After studying markets with only one firm in Chap. 1, we now turn to industries with two or more firms (oligopolies) either compete in quantities (Chap. 2) or in prices (Chap. 3). In this chapter, we assume that every firm chooses independently and simultaneously its output level, yielding an equilibrium output for each firm and an equilibrium aggregate output for the industry. Given this aggregate output, the equilibrium price is determined by the demand function entailing equilibrium profits for each firm.
Pak-Sing Choi, Eric Dunaway, Felix Muñoz-Garcia
Chapter 3. Simultaneous Price Competition
This chapter considers similar industries as those we analyzed in Chap. 2, but assuming that firms compete in prices. In this setting, every firm simultaneously and independently chooses the price for its product. When firms sell a homogeneous good (such as the same cereal variety, cement, or other minerals), the firm setting the lowest price captures all sales while all other firms sell zero units. When firms sell heterogeneous goods (such as clothing), the firm setting the lowest price may attract more, but not all the customers.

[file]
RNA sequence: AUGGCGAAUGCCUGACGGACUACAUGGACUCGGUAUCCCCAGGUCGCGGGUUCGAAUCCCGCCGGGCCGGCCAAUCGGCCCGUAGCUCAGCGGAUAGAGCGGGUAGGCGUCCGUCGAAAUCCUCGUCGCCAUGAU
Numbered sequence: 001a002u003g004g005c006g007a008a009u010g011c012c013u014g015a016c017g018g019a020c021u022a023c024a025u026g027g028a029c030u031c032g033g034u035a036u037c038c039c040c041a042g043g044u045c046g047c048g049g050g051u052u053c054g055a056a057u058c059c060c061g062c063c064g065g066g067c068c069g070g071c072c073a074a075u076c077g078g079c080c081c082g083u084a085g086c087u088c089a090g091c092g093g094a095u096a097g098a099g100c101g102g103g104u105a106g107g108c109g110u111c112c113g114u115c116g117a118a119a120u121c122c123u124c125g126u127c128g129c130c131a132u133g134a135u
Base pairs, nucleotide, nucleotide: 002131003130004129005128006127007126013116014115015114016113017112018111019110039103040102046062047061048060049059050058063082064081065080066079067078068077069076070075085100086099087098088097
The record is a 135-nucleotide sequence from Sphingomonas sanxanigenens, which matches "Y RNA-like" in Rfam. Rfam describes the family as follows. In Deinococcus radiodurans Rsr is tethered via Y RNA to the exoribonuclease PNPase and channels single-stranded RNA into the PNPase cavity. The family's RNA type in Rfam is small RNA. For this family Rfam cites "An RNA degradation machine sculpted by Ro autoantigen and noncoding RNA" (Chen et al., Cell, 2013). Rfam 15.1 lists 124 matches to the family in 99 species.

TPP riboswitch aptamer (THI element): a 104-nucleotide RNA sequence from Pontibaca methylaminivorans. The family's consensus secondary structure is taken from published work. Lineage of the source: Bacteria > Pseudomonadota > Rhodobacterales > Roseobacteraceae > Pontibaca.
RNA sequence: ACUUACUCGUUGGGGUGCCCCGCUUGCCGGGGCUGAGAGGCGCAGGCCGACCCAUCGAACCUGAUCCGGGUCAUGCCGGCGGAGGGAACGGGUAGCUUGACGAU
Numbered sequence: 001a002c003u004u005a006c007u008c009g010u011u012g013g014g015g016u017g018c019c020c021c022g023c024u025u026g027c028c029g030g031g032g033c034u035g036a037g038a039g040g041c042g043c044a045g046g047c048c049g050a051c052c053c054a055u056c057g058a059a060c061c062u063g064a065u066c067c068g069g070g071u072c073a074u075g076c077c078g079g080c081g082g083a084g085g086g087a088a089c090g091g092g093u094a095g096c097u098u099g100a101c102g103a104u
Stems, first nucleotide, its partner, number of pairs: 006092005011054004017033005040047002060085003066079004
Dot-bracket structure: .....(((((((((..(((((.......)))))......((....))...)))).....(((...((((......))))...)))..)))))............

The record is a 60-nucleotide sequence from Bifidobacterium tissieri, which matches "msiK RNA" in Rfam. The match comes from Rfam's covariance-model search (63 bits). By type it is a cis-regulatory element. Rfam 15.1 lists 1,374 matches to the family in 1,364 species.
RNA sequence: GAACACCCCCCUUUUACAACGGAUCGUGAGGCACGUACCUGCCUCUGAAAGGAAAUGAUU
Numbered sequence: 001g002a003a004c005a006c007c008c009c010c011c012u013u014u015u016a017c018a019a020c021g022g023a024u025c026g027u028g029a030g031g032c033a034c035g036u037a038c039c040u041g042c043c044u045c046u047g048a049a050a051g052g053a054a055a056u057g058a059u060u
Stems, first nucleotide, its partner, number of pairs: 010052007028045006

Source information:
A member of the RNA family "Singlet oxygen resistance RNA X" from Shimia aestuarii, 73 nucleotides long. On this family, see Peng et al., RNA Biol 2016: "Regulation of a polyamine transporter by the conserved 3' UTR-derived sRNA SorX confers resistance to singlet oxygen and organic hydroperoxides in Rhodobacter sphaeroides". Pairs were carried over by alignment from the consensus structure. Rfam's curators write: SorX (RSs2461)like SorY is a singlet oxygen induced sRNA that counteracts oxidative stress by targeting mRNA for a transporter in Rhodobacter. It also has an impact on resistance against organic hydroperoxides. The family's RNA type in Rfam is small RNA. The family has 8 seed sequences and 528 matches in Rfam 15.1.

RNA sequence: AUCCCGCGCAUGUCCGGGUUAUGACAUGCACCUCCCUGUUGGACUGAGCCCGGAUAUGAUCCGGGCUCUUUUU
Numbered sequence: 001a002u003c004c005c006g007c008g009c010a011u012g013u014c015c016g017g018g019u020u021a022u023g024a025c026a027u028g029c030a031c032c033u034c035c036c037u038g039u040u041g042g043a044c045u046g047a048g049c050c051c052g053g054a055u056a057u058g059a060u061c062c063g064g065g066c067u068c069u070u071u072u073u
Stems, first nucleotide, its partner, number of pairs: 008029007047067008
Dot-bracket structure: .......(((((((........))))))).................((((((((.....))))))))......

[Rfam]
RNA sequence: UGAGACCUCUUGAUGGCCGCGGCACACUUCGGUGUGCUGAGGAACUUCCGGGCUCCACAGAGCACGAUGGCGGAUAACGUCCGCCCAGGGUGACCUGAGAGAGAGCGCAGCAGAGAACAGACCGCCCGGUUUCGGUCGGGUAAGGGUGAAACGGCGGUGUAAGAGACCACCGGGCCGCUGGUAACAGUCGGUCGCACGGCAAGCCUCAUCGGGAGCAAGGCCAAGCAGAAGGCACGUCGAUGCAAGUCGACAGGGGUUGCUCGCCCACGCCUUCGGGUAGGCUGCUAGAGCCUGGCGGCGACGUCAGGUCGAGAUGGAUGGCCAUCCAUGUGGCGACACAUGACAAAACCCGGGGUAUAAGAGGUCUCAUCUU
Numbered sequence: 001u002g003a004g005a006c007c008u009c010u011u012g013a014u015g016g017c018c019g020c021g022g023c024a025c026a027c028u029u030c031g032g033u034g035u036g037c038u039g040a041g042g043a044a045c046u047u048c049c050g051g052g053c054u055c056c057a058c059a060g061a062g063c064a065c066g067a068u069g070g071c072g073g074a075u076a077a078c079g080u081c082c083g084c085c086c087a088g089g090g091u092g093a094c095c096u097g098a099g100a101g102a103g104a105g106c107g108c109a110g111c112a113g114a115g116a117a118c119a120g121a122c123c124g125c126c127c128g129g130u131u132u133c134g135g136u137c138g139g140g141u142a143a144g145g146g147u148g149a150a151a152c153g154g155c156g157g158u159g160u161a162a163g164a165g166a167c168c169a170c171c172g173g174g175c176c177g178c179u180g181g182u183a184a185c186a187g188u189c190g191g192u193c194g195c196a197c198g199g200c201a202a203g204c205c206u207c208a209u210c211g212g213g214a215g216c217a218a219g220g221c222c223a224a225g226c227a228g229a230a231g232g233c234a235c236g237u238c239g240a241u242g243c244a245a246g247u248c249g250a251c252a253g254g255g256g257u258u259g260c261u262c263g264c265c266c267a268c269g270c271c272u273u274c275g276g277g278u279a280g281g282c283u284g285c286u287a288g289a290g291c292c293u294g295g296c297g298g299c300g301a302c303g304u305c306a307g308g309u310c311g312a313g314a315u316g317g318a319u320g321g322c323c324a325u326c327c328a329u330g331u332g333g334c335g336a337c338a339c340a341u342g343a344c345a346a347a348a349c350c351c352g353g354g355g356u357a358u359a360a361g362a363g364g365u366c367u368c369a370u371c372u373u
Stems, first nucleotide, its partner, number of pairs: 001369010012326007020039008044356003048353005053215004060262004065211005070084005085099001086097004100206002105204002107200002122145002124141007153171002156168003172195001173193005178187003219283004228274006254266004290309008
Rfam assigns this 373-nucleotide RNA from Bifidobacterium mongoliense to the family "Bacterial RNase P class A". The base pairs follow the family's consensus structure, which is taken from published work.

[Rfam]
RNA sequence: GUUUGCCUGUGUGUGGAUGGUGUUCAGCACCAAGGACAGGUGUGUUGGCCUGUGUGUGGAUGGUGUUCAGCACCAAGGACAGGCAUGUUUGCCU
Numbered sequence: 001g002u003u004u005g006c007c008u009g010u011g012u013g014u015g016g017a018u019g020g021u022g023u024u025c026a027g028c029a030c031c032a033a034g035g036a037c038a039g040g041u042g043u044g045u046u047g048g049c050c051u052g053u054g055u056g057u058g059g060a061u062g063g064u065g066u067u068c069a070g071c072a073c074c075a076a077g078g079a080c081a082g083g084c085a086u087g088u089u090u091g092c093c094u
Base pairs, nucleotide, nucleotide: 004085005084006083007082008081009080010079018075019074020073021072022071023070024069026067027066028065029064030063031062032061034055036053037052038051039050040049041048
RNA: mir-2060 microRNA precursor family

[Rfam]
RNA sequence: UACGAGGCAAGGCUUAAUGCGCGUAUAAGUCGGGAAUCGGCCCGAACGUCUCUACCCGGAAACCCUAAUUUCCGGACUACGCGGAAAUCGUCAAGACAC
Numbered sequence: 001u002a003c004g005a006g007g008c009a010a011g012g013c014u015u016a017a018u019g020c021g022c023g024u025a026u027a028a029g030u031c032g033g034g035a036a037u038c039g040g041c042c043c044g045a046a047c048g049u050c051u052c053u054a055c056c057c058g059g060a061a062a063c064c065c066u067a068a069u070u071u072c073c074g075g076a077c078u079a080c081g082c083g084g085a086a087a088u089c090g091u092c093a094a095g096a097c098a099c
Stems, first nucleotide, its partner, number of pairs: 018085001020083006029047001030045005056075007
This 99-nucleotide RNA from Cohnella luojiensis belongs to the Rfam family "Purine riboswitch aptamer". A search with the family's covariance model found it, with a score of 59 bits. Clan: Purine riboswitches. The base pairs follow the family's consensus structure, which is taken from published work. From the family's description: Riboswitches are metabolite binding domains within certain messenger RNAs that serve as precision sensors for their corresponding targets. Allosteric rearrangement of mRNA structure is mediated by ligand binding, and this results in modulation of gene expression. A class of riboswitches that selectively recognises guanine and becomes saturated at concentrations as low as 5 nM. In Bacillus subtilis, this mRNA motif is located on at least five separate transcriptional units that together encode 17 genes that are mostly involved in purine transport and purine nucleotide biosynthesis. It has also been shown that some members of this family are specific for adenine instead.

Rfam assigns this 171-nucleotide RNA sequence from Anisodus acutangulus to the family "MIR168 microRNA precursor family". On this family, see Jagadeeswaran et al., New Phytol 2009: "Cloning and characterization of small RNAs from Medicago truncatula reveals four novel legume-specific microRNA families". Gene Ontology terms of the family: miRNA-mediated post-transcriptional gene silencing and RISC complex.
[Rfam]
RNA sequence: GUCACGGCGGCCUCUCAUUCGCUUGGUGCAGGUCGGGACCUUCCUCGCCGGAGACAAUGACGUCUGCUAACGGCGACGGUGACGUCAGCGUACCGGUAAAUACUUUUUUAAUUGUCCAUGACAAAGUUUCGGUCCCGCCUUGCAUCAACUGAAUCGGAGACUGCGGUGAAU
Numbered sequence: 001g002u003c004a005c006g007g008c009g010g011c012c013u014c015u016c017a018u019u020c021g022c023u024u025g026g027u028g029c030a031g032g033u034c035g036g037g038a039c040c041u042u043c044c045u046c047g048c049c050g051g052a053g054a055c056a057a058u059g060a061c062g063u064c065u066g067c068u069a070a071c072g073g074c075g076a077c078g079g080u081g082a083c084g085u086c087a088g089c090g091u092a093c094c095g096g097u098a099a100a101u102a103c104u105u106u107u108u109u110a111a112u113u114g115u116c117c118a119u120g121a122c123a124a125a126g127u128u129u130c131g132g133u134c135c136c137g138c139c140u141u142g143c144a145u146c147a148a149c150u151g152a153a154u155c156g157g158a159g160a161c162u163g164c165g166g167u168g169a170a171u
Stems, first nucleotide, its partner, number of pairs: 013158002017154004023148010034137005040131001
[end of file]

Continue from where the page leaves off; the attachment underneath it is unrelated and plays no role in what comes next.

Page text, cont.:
Pak-Sing Choi, Eric Dunaway, Felix Muñoz-Garcia
Chapter 4. Sequential Competition
In this chapter, we start analyzing strategic settings where firms interact sequentially, rather than simultaneously, as opposed to most of the exercises in Chaps. 2 and 3. In this type of industries, one or more firms choose their output level in a first stage (often referred to as the industry “leader”) and, observing this output level/s, other firms respond by selecting their output level/s (and thus are known as the industry “followers”).
Pak-Sing Choi, Eric Dunaway, Felix Muñoz-Garcia
Chapter 5. Regulating Imperfectly Competitive Markets
This chapter takes a regulatory approach by considering some of the models of imperfect competition analyzed in previous chapters (monopoly and oligopolies with different numbers of firms) and examines different policy tools that can induce firms to produce the output level that maximizes the social welfare (we refer to this output level as the “socially optimal output”), such as subsidies and taxes for each unit of output that the firm produces.
Pak-Sing Choi, Eric Dunaway, Felix Muñoz-Garcia
Chapter 6. R&D Incentives